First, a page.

On June 3, city officials unveiled one of 17 new "Evacuspots" — 14-foot sculptures that identify pickup points in the event the city activates its mandatory hurricane evacuation plan — at a ceremony outside Armstrong Park on North Rampart Street.
"We can't be ready enough," said Mayor Mitch Landrieu. "Every season is different." (Two days after the event, the first named storm of the Atlantic hurricane season — Tropical Storm Andrea — formed in the Gulf of Mexico.)
The stick-man sculptures, created by artist Doug Kornfeld, indicate a pickup location where anyone can meet for a city-assis-ted ride out of New Orleans in the event of a mandatory evacuation. Robert X. Fogarty, founder of the group Evacuteer, which developed the Evacuspot idea, said the Evacuspots create public art that also serves a purpose, rather than "signs the size of a two-hour parking sign. ... These sculptures signify an evacuation we hope to never have to use," he said.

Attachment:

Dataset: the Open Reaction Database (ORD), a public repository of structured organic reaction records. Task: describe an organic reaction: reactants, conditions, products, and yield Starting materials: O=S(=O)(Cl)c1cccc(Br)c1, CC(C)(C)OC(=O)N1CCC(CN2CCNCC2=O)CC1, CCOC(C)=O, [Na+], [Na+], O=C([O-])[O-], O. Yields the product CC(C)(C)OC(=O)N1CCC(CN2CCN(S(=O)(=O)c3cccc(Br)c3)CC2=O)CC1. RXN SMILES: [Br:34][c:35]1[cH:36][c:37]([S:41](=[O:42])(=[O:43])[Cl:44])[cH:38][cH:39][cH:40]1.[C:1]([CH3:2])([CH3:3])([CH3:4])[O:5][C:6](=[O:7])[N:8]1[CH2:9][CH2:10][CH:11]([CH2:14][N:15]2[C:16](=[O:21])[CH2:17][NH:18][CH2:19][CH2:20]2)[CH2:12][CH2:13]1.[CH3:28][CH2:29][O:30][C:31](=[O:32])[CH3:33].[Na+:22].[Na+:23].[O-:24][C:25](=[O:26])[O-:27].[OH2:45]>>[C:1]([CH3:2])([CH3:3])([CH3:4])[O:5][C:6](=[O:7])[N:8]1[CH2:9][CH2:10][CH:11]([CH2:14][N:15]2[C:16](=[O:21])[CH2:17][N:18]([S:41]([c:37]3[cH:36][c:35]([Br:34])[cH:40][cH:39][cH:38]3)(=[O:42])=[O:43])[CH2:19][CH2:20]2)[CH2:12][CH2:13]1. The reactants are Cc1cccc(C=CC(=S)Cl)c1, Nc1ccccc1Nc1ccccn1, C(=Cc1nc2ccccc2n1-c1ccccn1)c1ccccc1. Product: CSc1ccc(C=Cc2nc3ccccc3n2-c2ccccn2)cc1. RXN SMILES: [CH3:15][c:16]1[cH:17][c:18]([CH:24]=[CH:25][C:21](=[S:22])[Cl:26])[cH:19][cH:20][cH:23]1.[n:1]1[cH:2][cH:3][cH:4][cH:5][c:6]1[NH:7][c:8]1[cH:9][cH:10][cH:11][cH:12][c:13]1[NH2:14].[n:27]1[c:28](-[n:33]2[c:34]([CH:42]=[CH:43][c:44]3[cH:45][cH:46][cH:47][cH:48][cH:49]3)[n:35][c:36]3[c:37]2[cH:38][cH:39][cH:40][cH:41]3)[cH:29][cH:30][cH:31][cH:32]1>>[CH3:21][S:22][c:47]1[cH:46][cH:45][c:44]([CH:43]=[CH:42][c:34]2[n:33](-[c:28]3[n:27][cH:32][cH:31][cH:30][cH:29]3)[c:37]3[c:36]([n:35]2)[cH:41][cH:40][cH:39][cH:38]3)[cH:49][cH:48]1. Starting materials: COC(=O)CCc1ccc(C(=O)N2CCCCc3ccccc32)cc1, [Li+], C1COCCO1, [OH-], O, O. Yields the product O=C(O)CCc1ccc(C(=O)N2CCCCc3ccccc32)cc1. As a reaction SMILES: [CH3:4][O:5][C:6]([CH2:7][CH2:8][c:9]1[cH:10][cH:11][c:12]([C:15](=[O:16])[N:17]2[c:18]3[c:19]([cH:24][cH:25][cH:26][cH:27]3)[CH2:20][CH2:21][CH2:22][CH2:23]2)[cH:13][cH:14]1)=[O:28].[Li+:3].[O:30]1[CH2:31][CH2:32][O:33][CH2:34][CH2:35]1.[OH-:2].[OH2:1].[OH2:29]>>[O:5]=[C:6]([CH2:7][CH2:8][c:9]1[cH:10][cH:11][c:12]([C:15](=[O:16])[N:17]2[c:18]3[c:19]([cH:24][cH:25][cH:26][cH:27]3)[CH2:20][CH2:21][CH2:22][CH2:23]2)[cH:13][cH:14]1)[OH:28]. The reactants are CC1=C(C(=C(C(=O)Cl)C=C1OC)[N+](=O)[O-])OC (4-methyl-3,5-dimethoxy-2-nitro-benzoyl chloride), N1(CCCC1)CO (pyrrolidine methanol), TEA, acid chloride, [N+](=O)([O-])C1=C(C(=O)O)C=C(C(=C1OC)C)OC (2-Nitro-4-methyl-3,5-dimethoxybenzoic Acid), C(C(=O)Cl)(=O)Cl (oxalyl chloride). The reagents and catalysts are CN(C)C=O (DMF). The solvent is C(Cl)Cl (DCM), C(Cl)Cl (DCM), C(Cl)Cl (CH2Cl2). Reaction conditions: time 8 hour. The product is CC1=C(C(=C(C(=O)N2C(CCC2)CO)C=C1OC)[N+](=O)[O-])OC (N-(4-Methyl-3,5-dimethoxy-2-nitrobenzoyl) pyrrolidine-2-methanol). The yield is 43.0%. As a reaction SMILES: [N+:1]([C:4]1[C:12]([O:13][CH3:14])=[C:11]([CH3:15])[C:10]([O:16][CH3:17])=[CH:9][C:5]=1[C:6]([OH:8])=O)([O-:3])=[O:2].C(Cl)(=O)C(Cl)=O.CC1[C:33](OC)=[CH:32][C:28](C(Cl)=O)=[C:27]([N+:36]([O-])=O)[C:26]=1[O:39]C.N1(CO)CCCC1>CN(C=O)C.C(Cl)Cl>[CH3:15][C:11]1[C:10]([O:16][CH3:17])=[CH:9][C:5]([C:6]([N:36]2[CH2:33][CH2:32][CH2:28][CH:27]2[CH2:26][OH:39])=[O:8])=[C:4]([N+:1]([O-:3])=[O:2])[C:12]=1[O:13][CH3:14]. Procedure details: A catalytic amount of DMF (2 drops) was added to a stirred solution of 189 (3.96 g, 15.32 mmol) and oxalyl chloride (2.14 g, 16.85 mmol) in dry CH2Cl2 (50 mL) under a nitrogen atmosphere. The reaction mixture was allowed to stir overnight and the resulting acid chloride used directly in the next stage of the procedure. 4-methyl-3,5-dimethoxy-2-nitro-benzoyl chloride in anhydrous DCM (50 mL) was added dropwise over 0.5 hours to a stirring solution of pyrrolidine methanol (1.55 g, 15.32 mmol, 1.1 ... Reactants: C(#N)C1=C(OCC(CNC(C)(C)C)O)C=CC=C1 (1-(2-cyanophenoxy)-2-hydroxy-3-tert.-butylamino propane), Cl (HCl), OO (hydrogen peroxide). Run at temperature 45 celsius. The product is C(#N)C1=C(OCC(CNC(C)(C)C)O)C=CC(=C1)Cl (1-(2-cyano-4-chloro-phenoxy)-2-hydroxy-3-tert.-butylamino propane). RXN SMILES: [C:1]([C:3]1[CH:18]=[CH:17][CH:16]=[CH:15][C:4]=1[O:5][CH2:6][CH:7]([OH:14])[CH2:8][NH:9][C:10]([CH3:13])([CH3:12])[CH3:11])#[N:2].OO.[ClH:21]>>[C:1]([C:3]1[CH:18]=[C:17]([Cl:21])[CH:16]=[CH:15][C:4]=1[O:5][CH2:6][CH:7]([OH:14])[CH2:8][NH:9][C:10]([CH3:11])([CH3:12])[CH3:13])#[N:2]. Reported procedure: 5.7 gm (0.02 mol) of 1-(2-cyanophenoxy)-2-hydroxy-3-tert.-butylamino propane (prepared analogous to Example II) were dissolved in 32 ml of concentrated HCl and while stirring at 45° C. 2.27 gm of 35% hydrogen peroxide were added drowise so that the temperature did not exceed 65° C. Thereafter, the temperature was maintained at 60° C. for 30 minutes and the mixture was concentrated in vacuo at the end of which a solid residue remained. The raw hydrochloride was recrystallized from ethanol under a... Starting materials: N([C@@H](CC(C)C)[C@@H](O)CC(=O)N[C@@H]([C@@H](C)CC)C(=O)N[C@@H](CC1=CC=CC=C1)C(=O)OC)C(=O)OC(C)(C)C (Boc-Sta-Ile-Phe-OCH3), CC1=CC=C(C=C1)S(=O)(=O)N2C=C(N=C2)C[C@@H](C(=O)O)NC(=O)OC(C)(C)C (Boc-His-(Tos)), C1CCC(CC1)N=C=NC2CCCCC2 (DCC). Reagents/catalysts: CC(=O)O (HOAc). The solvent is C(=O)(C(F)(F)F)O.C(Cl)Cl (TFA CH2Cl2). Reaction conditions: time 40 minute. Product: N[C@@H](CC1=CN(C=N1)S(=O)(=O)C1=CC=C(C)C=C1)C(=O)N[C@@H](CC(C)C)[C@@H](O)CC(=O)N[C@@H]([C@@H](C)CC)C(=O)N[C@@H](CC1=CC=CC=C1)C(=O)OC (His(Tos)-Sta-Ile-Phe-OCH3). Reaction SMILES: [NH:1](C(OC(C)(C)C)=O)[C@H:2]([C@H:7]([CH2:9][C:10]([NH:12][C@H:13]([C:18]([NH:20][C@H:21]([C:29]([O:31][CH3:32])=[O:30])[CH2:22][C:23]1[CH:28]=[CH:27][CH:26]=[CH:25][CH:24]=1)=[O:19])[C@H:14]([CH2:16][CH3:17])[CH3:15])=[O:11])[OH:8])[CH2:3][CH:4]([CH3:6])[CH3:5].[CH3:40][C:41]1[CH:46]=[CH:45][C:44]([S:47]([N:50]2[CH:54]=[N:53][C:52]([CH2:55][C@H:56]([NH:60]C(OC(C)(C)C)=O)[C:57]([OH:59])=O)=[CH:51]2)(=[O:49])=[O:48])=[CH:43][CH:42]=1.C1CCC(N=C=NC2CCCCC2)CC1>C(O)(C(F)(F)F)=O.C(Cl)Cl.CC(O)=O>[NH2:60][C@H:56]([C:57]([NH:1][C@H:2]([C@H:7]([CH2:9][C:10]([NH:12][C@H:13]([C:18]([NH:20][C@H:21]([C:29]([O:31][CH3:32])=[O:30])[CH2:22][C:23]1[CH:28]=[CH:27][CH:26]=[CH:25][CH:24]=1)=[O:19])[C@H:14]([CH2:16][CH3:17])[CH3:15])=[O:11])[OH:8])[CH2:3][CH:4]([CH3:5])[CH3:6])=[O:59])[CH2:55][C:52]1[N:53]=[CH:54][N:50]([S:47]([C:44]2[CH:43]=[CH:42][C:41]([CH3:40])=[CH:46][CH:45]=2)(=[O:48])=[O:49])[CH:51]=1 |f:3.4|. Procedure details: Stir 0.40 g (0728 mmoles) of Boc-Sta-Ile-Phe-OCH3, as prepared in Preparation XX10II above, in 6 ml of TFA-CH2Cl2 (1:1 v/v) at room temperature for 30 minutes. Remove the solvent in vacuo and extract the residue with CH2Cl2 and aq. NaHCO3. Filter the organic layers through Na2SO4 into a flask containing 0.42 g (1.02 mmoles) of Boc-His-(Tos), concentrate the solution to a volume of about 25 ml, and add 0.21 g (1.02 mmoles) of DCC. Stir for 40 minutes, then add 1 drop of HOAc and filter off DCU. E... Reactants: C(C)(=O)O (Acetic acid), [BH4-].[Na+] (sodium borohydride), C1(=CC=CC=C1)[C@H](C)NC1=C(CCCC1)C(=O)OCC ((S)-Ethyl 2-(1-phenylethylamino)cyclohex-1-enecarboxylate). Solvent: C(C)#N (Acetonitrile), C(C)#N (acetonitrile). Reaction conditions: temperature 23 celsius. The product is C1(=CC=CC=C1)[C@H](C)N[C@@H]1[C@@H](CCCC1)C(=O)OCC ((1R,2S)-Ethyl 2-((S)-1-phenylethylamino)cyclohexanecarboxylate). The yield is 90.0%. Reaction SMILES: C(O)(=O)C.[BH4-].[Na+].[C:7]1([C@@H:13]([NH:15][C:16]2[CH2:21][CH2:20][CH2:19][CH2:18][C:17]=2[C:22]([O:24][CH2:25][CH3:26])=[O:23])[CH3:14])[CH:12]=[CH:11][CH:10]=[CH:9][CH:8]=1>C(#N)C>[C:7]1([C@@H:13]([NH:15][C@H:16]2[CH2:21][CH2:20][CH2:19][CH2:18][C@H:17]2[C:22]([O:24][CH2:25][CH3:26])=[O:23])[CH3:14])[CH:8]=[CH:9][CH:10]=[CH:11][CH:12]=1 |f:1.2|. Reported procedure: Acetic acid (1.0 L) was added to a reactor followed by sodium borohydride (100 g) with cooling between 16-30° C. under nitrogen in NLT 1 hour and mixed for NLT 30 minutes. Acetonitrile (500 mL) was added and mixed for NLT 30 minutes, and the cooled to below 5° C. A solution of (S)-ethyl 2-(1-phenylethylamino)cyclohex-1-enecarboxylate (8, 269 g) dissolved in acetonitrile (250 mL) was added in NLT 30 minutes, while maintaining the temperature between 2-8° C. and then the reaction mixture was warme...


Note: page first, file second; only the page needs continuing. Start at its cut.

"Arts and culture intersect directly with civic goals," said Kim Cook, president of the Arts Council of New Orleans, the organization that funded the $200,000 project.
Attached to the sculpture is a reminder about what to bring (and what not to bring) if you evacuate on city-provided transportation: only one piece of luggage no larger than 15 inches by 22 inches. Pets must be in a carrier or on a leash and have proof of vaccinations. No drugs, guns or "prohibited substances" are allowed, and all evacuees must bring identification.
All Evacuspot locations are listed on the city's website at new.nola.gov/ready/evacuspots/map/.
— Alex Woodward